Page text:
Yesterday was a lazy kind of Sunday, just perfect for a little crafting, a good book and some play time. With the littlest having a nap and A very much wanting to colour, draw and create, I hunted down The Paper Dolls, written by Julia Donaldson and beautifully illustrated by Rebecca Cobb. I honestly didn’t realise how many Julia Donaldson books we regularly read until I started writing about books!
In The Paper Dolls, a little girl and her mother make some paper dolls, which the little girl then plays with. She takes inspiration from her surroundings in her play and it’s such a beautiful example of a child’s imagination at work, the way her tiger slipper becomes a real tiger, her plate becomes an island and the dolls ‘lay down in a forest of grass’. Sadly, after dodging danger in tiger, dinosaur and crocodile form, the paper dolls fall victim to a little boy and his scissors, but they’re not really gone and live on in the little girl’s memory.
Rebecca Cobb’s depiction of the little girl’s memory is delightful and full of little details from the story as well as other things that loom large when you think back to your childhood, birthday cakes, pets and the like. Finally, the little girl grows up, has a little girl of her own and together they make some paper dolls. This is the point at which I have to hide the fact I’m tearing up from my audience! I love this book. Really love it. We’ve made the dolls a million times and it never stops being fun.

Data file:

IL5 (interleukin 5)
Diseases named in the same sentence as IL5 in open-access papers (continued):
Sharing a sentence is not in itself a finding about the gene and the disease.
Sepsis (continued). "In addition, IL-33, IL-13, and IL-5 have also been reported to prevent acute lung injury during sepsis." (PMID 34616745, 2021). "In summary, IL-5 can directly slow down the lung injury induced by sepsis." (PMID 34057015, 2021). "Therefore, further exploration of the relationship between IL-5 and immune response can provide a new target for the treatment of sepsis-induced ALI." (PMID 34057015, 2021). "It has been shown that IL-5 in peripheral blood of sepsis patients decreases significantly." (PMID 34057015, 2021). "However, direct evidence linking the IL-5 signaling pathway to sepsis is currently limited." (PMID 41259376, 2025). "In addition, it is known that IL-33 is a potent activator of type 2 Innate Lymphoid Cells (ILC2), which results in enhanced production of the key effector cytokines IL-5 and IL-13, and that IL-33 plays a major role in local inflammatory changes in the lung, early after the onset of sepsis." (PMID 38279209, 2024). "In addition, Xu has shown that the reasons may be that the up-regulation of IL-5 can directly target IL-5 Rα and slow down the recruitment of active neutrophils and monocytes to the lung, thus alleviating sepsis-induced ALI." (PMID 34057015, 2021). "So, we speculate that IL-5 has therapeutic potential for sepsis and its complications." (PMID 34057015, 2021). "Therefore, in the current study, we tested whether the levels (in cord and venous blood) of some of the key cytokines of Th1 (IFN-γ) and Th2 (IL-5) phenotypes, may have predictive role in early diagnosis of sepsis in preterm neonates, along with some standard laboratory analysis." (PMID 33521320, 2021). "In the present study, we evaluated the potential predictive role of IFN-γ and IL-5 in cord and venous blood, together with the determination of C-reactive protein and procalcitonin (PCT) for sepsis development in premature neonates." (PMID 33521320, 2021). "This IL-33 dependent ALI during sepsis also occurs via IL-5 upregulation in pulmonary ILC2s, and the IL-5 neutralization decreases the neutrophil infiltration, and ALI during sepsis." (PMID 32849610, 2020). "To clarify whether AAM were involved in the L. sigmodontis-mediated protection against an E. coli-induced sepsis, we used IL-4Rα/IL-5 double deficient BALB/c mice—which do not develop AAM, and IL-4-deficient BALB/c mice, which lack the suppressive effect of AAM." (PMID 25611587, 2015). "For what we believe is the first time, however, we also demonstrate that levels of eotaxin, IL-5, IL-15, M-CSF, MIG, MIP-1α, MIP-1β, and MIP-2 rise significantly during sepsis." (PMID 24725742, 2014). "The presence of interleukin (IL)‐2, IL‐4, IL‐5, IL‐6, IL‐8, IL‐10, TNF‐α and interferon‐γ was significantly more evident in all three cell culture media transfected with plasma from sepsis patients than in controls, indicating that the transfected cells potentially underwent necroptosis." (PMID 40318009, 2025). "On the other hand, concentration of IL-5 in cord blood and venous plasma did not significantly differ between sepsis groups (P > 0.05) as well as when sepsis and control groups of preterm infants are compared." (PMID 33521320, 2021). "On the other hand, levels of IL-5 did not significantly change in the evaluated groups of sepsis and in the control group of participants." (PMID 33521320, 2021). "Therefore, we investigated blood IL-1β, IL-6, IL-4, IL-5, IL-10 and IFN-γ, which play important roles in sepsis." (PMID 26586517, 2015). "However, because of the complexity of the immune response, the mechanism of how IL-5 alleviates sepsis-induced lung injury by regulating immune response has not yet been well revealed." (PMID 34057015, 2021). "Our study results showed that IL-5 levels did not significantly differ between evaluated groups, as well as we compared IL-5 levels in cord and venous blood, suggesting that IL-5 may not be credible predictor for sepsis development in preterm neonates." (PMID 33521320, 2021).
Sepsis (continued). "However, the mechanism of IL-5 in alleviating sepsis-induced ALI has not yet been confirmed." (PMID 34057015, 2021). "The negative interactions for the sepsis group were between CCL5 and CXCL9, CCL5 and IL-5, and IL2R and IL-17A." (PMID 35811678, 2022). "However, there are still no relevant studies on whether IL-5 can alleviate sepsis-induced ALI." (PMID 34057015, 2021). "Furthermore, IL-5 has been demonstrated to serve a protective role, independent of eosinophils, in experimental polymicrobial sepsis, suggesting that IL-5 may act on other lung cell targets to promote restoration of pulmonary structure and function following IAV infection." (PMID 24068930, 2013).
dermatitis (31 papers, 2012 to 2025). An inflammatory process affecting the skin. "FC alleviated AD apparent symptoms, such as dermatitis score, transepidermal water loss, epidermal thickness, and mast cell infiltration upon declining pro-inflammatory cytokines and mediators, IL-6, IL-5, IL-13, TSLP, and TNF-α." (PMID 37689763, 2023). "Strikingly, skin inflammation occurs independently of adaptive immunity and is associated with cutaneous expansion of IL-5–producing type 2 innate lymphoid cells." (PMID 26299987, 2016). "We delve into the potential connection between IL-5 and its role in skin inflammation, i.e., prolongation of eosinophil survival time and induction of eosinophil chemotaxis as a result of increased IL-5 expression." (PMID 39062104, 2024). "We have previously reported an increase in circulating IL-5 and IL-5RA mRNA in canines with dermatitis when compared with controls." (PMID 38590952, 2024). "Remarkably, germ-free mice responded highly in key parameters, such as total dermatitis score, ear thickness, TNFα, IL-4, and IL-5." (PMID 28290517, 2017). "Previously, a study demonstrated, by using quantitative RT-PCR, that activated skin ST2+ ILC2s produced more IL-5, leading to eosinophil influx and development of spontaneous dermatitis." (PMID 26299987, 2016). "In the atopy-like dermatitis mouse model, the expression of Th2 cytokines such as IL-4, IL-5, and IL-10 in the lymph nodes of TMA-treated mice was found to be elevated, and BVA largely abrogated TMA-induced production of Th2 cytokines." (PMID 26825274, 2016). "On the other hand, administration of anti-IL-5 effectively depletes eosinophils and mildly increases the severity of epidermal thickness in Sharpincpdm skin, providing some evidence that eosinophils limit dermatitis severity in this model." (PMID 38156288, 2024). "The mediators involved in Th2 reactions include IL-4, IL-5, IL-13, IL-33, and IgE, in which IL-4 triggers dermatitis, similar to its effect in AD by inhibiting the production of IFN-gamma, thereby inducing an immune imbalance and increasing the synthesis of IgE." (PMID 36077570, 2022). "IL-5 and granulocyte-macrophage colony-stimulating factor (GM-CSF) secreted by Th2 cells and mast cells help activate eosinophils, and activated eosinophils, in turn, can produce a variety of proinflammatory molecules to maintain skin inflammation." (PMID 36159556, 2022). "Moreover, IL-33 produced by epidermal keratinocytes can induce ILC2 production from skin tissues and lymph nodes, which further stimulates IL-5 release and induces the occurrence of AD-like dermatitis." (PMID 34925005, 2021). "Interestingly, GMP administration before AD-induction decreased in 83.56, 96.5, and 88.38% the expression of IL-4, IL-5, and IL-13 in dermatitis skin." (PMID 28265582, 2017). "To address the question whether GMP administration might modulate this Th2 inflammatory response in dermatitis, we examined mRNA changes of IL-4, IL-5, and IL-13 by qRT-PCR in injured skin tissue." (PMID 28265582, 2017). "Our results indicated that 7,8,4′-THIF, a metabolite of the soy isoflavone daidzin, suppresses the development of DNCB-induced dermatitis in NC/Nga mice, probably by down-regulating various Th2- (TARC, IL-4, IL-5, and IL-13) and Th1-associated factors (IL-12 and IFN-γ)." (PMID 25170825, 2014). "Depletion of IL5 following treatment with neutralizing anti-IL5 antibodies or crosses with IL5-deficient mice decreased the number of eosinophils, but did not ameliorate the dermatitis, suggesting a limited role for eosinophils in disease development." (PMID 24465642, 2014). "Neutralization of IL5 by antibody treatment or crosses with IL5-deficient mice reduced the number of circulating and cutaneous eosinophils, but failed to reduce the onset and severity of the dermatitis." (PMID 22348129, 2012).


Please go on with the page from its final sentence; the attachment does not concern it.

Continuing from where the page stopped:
What did we do?
All we needed was paper, scissors, pens and The Paper Dolls. I cut the dolls out for A, who is so familiar with the process now she requests specific characters and shapes; today I was asked to provide Ben Elf, Holly Thistle the fairy, Nanny Plum and King Thistle. I did my best to oblige! Before we read the book, she drew and coloured them in then we read the book together.
The little girl makes her dolls jump, dance, float and hop so each time we read one of these verbs A made her dolls do the same. Once we’d read the book, we put the dolls in a few different scenarios. A needed a little guidance initially as she usually makes the dolls and then forgets about them, but once we’d put them in a boat in the sea (a bowl on a throw) and a swimming pool (A’s idea – in her block box) she got the idea and the second we stepped into the garden, that was it, she was off in a world of her own.
I cracked on with the weeding and she played relentlessly, all over the garden, for around forty-five minutes with her paper dolls. They went on the swing, down the slide and into the playhouse, but mostly they played in the flower bed with the flowers and the grass cuttings. It was amazing for developing her imaginative play and I caught snippets of her play involving, amongst other things, Holly rescuing Ben and everyone coming in for dinner time.
The Paper Dolls is a really lovely book and our enjoyment of it has been really enhanced by joining in and making our own dolls. I’d recommend giving it a go, especially if you have a keen crafter.
How can you use this?
- If something (feasible) is made in your book, give it a go yourselves
- Get outdoors. I can’t stress this enough. Taking our books and activities outside has an amazing impact on the kids’ enjoyment